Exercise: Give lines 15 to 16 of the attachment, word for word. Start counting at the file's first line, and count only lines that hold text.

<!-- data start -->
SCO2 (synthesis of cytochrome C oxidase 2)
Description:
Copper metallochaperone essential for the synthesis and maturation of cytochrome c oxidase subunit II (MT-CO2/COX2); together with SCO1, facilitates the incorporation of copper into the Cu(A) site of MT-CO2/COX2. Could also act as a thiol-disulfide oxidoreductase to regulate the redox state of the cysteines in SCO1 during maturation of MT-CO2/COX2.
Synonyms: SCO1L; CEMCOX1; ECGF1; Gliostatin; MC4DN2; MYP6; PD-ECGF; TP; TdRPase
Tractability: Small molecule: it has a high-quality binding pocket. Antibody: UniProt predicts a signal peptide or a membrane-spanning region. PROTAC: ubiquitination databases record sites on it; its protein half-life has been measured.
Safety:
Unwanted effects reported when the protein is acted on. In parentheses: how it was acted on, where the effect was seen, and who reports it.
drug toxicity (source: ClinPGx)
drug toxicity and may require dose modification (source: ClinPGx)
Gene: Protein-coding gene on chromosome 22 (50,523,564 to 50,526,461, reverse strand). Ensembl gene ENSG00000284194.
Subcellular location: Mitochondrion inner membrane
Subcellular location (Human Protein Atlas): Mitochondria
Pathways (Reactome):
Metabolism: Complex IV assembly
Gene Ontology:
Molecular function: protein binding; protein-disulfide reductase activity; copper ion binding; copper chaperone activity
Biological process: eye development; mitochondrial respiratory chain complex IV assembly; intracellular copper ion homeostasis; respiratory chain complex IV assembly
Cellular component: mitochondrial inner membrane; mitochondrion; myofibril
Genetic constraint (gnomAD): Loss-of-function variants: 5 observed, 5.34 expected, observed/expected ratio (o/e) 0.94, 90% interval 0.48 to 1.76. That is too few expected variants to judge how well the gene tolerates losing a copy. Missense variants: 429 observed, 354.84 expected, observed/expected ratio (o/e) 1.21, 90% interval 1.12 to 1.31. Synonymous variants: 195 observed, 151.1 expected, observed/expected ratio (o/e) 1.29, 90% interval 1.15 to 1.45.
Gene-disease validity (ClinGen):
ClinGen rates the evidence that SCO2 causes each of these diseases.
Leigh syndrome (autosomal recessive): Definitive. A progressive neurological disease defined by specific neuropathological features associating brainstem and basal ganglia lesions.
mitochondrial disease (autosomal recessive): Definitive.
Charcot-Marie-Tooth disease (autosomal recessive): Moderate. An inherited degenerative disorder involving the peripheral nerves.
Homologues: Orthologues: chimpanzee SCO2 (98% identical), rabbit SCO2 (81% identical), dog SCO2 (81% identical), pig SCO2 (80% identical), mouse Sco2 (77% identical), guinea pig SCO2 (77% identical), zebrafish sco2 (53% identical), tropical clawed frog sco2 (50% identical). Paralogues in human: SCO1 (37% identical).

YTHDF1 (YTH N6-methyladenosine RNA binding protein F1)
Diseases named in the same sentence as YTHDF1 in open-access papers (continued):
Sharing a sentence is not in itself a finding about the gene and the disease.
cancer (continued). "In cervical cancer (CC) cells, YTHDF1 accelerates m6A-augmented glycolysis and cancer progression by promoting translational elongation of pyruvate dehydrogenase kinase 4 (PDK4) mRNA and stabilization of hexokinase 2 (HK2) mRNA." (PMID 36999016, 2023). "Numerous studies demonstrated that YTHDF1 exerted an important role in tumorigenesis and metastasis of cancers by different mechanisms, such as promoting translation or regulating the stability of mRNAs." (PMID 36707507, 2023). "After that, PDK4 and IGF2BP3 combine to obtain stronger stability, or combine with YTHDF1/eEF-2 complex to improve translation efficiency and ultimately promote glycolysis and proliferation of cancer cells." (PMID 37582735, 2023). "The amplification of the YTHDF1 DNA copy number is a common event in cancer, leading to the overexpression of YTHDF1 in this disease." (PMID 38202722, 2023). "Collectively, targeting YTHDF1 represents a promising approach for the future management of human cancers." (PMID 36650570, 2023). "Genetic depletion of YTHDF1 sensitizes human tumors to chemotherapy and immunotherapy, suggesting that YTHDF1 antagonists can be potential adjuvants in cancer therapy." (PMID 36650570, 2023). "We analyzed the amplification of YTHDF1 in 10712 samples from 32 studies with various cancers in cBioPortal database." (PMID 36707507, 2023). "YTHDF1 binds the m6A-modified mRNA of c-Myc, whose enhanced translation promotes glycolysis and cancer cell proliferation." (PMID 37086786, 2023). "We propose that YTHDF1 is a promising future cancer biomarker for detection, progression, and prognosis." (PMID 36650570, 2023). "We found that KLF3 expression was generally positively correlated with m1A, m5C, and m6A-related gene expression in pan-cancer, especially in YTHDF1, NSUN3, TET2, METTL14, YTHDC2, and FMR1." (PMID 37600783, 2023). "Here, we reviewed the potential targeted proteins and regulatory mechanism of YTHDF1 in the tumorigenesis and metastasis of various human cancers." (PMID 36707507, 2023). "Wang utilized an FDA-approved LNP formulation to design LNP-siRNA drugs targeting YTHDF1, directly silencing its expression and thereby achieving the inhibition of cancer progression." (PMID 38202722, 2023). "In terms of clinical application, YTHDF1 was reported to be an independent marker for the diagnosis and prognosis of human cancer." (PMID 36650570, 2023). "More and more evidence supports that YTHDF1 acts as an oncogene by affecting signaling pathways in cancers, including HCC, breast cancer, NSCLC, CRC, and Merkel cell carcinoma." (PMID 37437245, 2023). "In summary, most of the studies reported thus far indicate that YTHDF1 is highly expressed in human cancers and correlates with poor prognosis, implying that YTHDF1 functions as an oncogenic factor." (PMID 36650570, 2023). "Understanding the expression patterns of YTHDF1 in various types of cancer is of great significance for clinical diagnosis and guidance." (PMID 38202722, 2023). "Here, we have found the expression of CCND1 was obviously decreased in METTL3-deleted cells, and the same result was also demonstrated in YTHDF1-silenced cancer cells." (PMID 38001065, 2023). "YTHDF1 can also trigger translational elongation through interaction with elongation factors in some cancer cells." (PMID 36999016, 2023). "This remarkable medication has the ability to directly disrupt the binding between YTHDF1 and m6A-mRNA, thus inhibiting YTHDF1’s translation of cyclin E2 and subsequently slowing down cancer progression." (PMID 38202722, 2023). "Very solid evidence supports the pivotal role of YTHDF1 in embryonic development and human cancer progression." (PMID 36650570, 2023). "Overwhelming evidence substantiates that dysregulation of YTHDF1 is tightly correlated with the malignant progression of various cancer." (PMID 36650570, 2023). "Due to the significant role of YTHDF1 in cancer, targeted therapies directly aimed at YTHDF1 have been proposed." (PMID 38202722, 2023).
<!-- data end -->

Gene Ontology:
Molecular function: protein binding; protein-disulfide reductase activity; copper ion binding; copper chaperone activity